Directors supported the authorities’ efforts to de dollarize the economy and strengthen financial stability, and underscored that effective and evenhanded implementation of prudential norms is necessary to foster trust in the banking system. In this regard, they welcomed the extraordinary measures taken to address the problems at Banco Espírito Santo Angola and the new legislation clarifying procedures for the granting of public guarantees, and encouraged actions to address the outstanding weaknesses in the Anti-Money Laundering/Combating Financing of Terrorism framework.
Directors saw the current conditions of relative stability and low inflation as an opportunity to introduce some exchange rate flexibility, which would help reduce dollarization and develop more effective monetary instruments. They noted that reserve levels are currently adequate and should be maintained to provide an appropriate buffer against external shocks.
Directors stressed that a sustainable reduction in poverty is best achieved through the development of small and medium size enterprises in the private, nonoil sector. They were encouraged by the authorities’ efforts to diversify the economy and improve the business environment and competiveness. They were concerned, however, by the increasing use of trade protection, and recommended a periodic review of the recently introduced import tariff schedule with a view to lowering tariffs within a specific timeframe.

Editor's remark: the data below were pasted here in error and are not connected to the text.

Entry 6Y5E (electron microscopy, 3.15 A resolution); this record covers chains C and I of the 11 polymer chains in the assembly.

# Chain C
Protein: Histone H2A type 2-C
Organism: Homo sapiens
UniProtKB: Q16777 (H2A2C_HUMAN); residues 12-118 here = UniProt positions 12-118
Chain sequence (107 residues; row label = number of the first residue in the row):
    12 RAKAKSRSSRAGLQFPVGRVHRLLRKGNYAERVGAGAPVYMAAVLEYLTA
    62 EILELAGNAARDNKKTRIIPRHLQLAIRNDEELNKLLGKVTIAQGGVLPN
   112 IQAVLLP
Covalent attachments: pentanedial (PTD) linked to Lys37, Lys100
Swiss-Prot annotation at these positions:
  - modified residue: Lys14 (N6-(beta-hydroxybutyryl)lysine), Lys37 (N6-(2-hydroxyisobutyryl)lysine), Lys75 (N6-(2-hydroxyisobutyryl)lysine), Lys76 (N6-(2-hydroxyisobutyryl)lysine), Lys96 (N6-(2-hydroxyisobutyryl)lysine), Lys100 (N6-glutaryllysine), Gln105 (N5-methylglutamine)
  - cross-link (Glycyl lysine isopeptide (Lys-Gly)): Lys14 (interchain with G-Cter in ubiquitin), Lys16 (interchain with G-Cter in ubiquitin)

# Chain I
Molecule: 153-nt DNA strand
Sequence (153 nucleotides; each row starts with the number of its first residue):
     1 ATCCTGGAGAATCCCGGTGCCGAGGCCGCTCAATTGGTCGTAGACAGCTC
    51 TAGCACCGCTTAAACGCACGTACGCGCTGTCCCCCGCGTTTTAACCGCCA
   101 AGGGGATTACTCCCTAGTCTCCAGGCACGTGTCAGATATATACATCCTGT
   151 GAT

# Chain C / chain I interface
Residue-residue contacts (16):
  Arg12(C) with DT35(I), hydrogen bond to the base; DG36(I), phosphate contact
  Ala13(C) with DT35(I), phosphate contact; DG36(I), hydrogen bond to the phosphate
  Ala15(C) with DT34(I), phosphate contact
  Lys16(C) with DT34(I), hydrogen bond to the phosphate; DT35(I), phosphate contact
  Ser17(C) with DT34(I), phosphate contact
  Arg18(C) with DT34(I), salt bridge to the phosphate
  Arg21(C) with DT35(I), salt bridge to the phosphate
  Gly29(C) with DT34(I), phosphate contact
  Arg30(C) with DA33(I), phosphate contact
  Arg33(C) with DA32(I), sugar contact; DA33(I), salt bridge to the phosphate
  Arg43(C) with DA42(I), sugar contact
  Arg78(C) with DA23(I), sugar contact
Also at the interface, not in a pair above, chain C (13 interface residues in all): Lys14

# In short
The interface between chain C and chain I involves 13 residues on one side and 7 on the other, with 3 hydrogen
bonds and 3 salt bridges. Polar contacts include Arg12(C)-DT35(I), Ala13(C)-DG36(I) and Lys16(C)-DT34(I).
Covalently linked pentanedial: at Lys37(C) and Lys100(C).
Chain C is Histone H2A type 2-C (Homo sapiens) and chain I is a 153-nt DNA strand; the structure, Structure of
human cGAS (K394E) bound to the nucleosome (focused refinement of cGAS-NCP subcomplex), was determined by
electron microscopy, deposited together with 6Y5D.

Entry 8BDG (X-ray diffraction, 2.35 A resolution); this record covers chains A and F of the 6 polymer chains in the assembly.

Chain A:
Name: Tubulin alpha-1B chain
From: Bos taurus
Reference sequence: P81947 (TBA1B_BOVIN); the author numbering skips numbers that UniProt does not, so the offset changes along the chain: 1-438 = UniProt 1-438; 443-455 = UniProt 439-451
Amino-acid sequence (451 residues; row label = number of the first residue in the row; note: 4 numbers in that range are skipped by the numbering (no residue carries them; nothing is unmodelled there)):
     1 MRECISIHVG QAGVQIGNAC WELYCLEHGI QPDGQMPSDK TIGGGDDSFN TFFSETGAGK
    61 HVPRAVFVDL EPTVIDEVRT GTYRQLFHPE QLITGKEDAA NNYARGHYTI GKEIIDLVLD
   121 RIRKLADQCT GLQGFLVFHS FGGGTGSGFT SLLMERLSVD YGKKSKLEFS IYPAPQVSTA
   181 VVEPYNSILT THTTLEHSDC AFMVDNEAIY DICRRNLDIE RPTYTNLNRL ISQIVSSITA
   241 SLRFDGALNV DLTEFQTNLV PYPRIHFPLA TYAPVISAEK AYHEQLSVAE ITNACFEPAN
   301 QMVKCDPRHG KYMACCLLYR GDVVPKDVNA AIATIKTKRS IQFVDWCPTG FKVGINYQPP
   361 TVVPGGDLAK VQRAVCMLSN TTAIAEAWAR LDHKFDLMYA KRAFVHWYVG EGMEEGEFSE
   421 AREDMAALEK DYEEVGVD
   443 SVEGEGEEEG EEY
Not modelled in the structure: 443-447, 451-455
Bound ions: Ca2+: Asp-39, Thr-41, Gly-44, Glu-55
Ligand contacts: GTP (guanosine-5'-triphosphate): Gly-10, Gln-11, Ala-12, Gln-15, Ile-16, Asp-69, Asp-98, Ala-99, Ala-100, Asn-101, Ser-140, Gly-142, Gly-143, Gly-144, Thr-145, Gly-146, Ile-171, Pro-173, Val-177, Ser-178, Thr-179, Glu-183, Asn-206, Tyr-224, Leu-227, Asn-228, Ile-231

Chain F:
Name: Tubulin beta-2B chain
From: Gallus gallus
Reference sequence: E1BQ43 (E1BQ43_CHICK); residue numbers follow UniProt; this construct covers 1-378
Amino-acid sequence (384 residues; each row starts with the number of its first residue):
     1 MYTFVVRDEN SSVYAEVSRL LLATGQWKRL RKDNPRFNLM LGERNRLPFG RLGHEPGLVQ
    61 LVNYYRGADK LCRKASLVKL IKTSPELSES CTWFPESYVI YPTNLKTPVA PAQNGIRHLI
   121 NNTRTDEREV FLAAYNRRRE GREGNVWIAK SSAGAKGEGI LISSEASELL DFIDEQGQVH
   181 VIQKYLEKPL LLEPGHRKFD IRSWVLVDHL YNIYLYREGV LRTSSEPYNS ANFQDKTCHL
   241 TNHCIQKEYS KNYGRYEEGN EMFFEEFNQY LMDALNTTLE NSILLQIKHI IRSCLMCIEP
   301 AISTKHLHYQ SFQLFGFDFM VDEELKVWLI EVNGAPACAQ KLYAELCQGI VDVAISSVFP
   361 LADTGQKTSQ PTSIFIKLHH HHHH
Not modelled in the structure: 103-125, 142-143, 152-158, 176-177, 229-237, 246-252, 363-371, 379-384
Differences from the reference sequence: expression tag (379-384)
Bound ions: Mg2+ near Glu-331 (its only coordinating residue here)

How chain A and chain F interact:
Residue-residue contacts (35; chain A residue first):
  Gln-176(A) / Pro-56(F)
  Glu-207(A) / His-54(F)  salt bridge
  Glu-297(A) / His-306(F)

Directors welcomed progress on the compilation and dissemination of economic statistics, and encouraged the authorities to address the remaining gaps in the production of more detailed and timely fiscal accounts and in the coverage of the balance of payments.